Southern Railway Company v. Campbell

Decision Date11 January 1963
Docket NumberNo. 19438.,19438.
Citation309 F.2d 569
PartiesSOUTHERN RAILWAY COMPANY, Appellant, v. Mrs. Mary I. CAMPBELL, Appellee.
CourtU.S. Court of Appeals — Fifth Circuit

Edgar A. Neely, Jr., Greene, Neely, Buckley & DeRieux, Atlanta, Ga., for appellant.

Hamilton Lokey, Atlanta, Ga., Robert B. McCord, Jr., Hapeville, Ga., for appellee, Mrs. Mary I. Campbell.

Before TUTTLE, Chief Judge, WISDOM, Circuit Judge, and JOHNSON, District Judge.

JOHNSON, District Judge.

This diversity action originated in the United States District Court for the Northern District of Georgia by complaint filed by the mother of the deceased John Robert Campbell, Jr., seeking to recover damages for the death of her minor son, who was killed on October 30, 1958, when hit by one of the appellant's trains on a trestle spanning Peachtree Creek, inside the city limits of Atlanta, Georgia. The case was tried without a jury, and detailed findings of fact and conclusions of law were made and entered by the District Judge, Campbell v. Southern Railway Company, D.C., 198 F.Supp. 661, and an appropriate judgment was entered thereon against the railroad in the amount of $22,500. It is from this judgment that the railroad appeals to this Court.

Appellant contends that both the findings of fact and the conclusions of law as made by the District Court are erroneous and, further, that the District Court committed prejudicial error in requiring the production of certain documents.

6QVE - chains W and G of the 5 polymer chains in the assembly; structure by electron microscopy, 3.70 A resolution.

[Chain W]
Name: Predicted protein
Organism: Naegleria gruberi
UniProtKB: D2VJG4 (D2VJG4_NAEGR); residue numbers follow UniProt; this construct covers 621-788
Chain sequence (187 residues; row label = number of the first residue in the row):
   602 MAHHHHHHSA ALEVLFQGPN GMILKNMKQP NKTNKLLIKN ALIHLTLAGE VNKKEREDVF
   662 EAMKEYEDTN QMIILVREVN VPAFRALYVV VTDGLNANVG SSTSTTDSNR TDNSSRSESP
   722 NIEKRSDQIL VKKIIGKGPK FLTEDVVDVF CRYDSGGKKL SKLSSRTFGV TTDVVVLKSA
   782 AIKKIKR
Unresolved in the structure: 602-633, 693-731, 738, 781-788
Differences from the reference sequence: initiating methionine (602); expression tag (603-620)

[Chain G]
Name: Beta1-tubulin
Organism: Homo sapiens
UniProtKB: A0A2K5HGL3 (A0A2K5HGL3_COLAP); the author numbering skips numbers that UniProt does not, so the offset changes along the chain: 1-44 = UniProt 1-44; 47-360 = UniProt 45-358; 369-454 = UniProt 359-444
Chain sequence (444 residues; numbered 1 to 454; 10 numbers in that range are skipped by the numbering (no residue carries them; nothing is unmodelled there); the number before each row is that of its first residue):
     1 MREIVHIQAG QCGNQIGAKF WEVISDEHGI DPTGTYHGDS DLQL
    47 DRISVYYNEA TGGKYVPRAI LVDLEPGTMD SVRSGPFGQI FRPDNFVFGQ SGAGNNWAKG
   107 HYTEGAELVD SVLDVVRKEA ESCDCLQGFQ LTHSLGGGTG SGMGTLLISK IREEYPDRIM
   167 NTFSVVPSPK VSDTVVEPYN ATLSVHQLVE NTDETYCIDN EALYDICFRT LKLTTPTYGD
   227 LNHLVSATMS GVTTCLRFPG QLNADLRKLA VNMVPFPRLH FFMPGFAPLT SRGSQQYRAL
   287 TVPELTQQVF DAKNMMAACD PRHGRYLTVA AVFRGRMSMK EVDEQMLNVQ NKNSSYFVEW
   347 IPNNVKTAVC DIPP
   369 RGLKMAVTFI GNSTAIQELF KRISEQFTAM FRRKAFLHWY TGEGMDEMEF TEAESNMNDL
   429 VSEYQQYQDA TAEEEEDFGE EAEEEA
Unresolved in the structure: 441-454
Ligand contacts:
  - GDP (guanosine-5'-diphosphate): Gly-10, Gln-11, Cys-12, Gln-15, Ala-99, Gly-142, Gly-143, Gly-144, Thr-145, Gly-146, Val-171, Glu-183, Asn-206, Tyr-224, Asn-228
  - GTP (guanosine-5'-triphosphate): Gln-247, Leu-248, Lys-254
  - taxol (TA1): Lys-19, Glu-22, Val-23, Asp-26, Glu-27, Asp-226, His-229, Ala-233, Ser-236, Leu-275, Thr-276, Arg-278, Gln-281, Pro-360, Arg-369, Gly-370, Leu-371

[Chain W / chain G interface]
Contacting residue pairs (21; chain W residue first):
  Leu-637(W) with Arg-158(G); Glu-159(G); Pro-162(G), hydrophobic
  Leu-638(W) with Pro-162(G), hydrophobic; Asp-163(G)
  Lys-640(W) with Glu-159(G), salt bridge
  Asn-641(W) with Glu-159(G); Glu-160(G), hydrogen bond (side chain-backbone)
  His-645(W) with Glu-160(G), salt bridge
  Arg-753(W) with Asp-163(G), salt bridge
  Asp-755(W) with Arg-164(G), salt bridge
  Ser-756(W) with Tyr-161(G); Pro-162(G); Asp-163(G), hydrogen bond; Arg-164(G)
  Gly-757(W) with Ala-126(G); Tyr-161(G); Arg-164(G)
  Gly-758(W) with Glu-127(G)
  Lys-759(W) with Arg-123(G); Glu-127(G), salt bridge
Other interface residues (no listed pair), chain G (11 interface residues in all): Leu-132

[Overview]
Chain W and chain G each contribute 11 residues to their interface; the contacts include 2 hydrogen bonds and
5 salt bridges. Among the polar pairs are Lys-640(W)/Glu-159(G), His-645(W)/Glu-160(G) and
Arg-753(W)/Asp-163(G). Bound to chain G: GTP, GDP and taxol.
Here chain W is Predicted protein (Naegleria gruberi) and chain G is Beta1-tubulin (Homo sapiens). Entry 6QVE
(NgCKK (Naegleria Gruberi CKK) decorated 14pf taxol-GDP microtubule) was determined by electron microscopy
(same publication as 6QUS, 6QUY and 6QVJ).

On the date of his death, John R. Campbell, Jr., was approximately 13½ years of age. On August 30, 1958, the youth and his father, John R. Campbell, in the course of returning from a Saturday afternoon hike, started walking, heading north, across a railway trestle that was owned and maintained by the Southern Railway Company. A few minutes before getting on the trestle, the father and son saw a train cross the trestle going south on the southbound (west) track. The trestle was approximately 312 feet long, supported two tracks running generally north and south; the highest point of the trestle was approximately 50 feet above Peachtree Creek. There were no walkways and no barriers and no signs at either end of the trestle. Approximately 600 feet north of the trestle, the tracks turn sharply to the left behind a large embankment. The embankment was sufficiently large to obscure the trestle from the train crew approaching from the north until approximately 700 feet from the north end of the trestle. When the father and son had reached a point about 78 feet from the north end of the trestle, they heard the whistle of a train approaching from the north — the same direction as the previous train. Mr. Campbell and his son moved over to the east track but when the train emerged from behind the embankment, they saw it was on the track they had moved on. The train's emergency brakes were immediately applied but with very little initial effect, and before Mr. Campbell and his son could get on the other track, the train brushed the father and killed his son. The Southern Railway train was being operated by Couch, an engineer, Fitzpatrick, a fireman — but qualified and then acting as engineer.

At the time of the incident in question, the District Court found the train was being operated with company authority at a speed "in excess of 55 miles per hour" and in violation of an existing and valid City of Atlanta ordinance restricting the speed of trains within the city limits to 25 miles per hour.1 We agree with the lower court that the evidence fully warranted this finding and also a further finding and conclusion to the effect that this speed constituted negligence. Wright v. Southern Railway Company, 139 Ga. 448, 449, 77 S.E. 384; Central of Georgia Railway Company v. Bond, 111 Ga. 13, 36 S.E. 299.